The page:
Here is my walkthrough for building cardboard columns. I have a smallish sized yard, and I wanted some smallish sized columns to go with my wire fence, and my solution was to use materials I either already had on hand or as cheap as possible.
Large cardboard boxes (sized according to how many/how big you choose to make them)
Glue (I used wood glue, but use whatever you have on hand that is strong and water proof)
Something to weight the columns down as they are drying
twine or string to hold the column together as it's drying
silicone caulk (I had white on-hand, color doesn't make any difference)
paint (had it on-hand)
Styrofoam (however thick you want - use what you have)
I made my columns 3 feet tall, 6 inches square. That worked with the scale of my yard/fence.
First step is to measure out and mark the four sides and the height on a piece of cardboard. I used a metal straight ruler to mark out all the sides, and then used an Xacto knife to cut out the column form (the solid red lines, and then cut through ONE layer of the cardboard on the corners (dotted lines).
Bend the cardboard along the edges that you cut through one layer of - first in the opposite direction from the cut to form a good fold, then back towards it. You want the cuts to form a 90 degree angle for each corner, but have the cut side on the inside of the form so the outside is unbroken (less to seal if it's on the inside).
Once you have your column squared off, you can use the glue along the edge and tie it off tight with the twine and then set heavy stuff on top of it so the entire edge is in contact with the glue surface.
Once it's dry, you should have something that looks like this:
Cardboard square column that is hollow at both ends. Use caulk to fill in if there are any big gaps.
Using styrofoam, measure off a square however large as will look good for the top. I used a cheap 1" styro from Michaels, and making them 8 inches square allowed me to get 2 tops from each sheet of foam (the sheet was about 18 x 20 inches for $5 each)
Using the glue, attach the foam to one of the ends. Use the flattest end, as the bottom of the column doesn't have to be flat. I set them upside down to dry. Once it is dry, use the caulk to seal all of the edges and smooth the transition.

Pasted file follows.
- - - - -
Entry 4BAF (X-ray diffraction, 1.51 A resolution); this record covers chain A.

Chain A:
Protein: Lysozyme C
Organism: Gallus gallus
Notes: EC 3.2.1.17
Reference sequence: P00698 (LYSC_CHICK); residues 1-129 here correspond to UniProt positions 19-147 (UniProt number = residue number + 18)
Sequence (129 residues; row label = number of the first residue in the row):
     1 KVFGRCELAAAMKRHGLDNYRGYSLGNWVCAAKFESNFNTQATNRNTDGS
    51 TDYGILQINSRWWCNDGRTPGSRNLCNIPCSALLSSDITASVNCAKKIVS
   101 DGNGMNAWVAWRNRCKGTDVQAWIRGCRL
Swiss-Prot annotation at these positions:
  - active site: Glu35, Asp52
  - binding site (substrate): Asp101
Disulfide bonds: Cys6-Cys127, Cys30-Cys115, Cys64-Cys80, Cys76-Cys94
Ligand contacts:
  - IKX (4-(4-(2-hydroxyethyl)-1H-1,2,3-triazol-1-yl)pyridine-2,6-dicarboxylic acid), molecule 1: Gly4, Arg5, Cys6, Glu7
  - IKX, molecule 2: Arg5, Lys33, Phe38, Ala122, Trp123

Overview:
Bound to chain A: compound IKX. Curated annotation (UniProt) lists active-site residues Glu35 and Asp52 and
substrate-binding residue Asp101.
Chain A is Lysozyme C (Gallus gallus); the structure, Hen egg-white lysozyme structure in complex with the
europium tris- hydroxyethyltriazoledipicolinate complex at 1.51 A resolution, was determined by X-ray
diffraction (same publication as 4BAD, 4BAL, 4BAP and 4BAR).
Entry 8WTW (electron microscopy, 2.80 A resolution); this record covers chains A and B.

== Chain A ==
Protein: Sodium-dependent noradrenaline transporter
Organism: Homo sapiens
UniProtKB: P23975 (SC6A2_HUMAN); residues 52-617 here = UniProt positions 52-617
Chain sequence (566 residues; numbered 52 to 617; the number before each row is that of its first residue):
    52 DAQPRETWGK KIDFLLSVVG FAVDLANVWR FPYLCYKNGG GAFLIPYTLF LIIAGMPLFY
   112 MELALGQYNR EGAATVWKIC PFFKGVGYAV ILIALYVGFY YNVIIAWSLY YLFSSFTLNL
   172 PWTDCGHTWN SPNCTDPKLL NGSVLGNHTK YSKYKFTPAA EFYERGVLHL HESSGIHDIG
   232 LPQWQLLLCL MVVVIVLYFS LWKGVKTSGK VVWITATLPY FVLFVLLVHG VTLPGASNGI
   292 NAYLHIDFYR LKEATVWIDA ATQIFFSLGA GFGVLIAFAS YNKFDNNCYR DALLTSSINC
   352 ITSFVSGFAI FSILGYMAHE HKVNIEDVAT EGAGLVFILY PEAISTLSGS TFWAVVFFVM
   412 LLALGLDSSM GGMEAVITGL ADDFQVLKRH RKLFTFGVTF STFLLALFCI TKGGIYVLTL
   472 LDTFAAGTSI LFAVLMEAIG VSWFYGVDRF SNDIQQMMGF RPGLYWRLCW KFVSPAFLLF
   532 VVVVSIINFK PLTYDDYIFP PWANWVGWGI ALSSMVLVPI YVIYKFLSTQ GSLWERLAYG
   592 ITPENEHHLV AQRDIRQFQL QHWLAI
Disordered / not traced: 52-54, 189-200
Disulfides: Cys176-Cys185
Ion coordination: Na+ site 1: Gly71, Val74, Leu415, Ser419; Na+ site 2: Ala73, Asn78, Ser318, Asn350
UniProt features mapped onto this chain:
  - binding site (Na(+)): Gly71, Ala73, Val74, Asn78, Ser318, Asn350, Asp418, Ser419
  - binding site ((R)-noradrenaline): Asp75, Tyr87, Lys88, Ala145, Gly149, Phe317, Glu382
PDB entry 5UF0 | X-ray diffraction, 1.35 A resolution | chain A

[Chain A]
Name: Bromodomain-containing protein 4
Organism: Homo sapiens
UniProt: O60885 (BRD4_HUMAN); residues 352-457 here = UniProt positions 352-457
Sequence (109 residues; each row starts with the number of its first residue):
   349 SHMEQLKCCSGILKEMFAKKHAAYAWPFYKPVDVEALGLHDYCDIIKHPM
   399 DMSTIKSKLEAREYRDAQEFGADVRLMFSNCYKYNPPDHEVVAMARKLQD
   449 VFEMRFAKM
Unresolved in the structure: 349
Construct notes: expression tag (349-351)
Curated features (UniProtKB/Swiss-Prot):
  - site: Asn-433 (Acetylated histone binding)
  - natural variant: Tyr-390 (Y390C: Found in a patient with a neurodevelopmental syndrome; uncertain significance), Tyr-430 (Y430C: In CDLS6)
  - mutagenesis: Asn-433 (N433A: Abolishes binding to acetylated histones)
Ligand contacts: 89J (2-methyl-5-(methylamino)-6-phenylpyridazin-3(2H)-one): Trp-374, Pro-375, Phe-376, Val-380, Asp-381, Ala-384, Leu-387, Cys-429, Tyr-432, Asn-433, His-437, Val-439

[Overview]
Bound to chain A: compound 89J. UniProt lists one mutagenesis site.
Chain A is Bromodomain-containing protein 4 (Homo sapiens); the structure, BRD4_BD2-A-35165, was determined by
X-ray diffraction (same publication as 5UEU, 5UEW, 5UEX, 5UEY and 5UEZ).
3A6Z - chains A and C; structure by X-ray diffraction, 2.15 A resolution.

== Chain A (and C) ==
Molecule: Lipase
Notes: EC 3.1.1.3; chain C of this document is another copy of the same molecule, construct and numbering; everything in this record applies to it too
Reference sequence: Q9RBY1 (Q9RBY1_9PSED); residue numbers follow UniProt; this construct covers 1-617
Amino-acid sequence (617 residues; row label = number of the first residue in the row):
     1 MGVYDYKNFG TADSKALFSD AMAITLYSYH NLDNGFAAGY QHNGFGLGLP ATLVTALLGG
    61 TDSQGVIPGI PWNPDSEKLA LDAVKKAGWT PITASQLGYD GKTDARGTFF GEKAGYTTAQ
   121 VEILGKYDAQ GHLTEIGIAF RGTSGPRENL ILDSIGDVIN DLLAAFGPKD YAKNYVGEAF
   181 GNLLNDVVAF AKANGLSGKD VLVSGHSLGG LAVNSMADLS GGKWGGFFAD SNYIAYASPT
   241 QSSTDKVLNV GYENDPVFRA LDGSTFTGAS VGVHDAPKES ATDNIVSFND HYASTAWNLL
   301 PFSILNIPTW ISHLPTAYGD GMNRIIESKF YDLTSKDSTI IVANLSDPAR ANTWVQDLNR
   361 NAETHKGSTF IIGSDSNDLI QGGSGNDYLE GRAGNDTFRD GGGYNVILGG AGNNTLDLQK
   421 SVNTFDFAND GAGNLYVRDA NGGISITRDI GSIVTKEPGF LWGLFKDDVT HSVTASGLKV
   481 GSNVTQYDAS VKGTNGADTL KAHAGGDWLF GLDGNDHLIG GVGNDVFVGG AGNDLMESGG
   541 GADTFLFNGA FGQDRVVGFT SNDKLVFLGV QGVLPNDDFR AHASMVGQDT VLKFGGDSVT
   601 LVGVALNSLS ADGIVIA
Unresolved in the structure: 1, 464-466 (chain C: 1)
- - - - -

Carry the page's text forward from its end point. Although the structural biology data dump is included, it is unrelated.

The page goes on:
Paint time - use whatever you have on hand, but do make sure it's latex or acrylic so it acts as a seal against weather. I did a base coat of medium gray with mortar mix mixed in for texture, applied with a brush. I let that dry and came back over the edges and such with black. Make sure to get all of the outside covered well with paint.
I chose to use pumpkins for the column finials. I found paper maché pumpkins at Michaels, but I was also considering skulls as well (which would definitely look pretty cool). I cut faces into the pumpkins, alternating happy/scary traditional faces.
Paint the finials to match the columns - the point is for them to blend into the column's construction and look like a cohesive piece. I also painted the insides of the pumpkins with red to enhance the glow of the flicker lights.
I still plan to get some heavy tinted cellophane/acrylic sheet to glue inside behind the face cutouts to hide/conceal the lights (allowing the light to shine through, but obscuring the interior of the pumpkins) but that's for today and I'll update when/if I get around to it.
I put these up by hammering in two picket stakes into the ground and snugging the column over them. Adjust the stakes to make sure you get a tight fit, and they stay put even with people touching them. The columns stand up to light weather conditions, but would need heavier paint (especially inside) if you have heavy rain/snow. If we get a downpour in my area, it's actually pretty simple to go pull them off the stakes and stick them in the garage until the weather improves.
I had most of these material on hand, having only to buy the pumpkins and the foam cappers. Total cost for me (even counting the on-hand materials) is under $5 per column.